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KDA: COVID-19 aid, vaccines needed for farmers to stay afloat

Alice Mannette
The Hutchinson News
Kansas Department of Agriculture

During a Kansas Department of Agriculture meeting at the end of December, Kansas Secretary of Agriculture Mike Beam said the USDA revised their 2020 projections and are estimating U.S. net farm income will increase nearly $120 billion due to COVID-19 aid. The projections are based on direct payments to producers, which totaled approximately $46.5 billion.

“2020 Kansans’ net farm income will most likely be less rosy than the nationwide projections,” Beam said.

KDA helped administer the Securing Local Food Systems Grant Program Securing Local Foods Grant to slightly less than 260 grantees. This action helped these grantees stay afloat during the pandemic.

And because many ag workers are considered crucial to food production, Beam is hoping to recognize food and agricultural workers as critical and essential when prioritizing the distribution of the COVID-19 vaccine.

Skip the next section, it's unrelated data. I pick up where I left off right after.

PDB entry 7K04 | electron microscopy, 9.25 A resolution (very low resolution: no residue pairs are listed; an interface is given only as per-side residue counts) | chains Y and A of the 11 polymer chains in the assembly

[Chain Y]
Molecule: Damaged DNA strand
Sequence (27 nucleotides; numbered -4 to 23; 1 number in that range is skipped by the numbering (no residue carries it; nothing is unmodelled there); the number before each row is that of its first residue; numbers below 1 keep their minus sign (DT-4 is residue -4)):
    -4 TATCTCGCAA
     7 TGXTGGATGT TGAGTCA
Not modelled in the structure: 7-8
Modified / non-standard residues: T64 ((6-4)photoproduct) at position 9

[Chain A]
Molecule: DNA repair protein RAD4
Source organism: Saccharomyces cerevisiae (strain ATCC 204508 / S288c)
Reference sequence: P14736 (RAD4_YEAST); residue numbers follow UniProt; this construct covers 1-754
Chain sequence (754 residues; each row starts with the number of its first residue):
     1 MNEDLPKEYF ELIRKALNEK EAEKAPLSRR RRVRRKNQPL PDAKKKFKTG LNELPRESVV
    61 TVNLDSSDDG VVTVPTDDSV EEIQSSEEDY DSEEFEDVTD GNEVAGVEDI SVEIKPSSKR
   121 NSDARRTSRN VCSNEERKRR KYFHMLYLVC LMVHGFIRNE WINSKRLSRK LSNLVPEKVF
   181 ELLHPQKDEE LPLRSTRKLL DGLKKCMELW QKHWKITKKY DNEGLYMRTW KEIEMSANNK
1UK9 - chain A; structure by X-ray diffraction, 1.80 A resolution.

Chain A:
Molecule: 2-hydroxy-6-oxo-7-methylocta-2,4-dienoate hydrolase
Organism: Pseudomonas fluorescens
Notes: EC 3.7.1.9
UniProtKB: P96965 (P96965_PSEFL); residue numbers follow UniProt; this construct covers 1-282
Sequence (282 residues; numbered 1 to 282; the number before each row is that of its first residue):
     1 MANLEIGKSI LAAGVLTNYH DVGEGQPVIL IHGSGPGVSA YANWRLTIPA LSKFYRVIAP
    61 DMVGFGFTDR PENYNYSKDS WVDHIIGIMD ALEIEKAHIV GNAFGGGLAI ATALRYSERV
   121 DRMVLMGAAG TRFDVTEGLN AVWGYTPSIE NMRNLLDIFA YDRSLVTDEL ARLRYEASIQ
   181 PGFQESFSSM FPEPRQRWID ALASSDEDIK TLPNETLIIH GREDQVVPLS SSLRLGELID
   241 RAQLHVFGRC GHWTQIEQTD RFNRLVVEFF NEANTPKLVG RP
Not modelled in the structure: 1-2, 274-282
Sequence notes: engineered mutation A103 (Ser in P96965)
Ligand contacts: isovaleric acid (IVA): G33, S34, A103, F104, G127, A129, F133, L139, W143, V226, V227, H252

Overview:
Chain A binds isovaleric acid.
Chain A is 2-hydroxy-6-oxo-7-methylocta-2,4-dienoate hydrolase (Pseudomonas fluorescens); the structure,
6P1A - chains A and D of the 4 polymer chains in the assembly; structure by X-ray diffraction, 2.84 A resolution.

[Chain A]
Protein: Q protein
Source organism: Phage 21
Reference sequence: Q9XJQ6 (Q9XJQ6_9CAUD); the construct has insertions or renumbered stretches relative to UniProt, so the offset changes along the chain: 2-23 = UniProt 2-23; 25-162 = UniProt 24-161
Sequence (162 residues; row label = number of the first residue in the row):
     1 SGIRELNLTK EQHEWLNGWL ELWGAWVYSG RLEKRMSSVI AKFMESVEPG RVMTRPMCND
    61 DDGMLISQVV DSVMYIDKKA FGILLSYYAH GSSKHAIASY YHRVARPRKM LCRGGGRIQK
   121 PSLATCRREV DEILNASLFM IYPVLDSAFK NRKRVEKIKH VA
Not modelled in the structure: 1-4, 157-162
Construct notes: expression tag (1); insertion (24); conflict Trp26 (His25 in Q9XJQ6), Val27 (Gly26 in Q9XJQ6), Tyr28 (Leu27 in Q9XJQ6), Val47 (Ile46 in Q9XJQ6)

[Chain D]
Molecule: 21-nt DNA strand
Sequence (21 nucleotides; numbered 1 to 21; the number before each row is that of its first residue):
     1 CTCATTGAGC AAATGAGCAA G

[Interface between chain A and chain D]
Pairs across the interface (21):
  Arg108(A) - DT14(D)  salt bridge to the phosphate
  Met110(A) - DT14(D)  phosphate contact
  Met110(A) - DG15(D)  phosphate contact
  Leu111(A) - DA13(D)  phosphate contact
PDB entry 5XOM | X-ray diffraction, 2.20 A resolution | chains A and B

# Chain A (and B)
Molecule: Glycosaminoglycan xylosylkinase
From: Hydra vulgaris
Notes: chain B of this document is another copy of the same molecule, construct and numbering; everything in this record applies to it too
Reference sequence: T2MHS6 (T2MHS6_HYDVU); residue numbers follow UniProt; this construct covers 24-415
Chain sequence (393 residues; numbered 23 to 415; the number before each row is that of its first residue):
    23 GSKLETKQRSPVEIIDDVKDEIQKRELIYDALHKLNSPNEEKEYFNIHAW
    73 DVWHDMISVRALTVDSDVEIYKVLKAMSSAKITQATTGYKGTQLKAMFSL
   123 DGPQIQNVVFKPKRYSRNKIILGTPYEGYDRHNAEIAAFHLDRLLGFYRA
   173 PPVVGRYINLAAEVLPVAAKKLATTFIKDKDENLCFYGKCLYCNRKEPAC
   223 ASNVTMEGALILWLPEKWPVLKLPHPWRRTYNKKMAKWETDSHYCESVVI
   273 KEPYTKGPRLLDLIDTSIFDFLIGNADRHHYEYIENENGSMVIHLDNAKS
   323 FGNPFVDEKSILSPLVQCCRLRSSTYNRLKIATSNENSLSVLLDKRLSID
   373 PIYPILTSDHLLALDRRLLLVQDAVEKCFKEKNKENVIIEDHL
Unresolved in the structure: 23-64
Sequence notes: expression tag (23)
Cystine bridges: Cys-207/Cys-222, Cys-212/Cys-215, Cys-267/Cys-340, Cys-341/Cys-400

“We are submitting data this week to KDHE for their consideration in establishing the rollout of the vaccine following health care workers and those who work/reside in long-term care facilities,” he said.

Grains

Because of increased costs, the administration is hoping to implement a fee schedule for licensed grain warehouses. KDA, along with representatives in the Kansas grain industry, will put together a new fee schedule that resembles the federal fee schedule and generates approximately $120,000 more in fee revenue annually.

Feral pigs

Beam said feral pigs remain a problem in the state. Although these pigs are an issue in the Sunflower State, he estimates Kansas has about 1,000, Missouri harbors more than 40,000 of these animals.  

“In 2020, the USDA team has removed nearly 500 feral pigs in the state,” Beam said. “The hot spot is in Bourbon and Linn Counties and along the Oklahoma-Kansas border in the eastern 1/3 of the state.”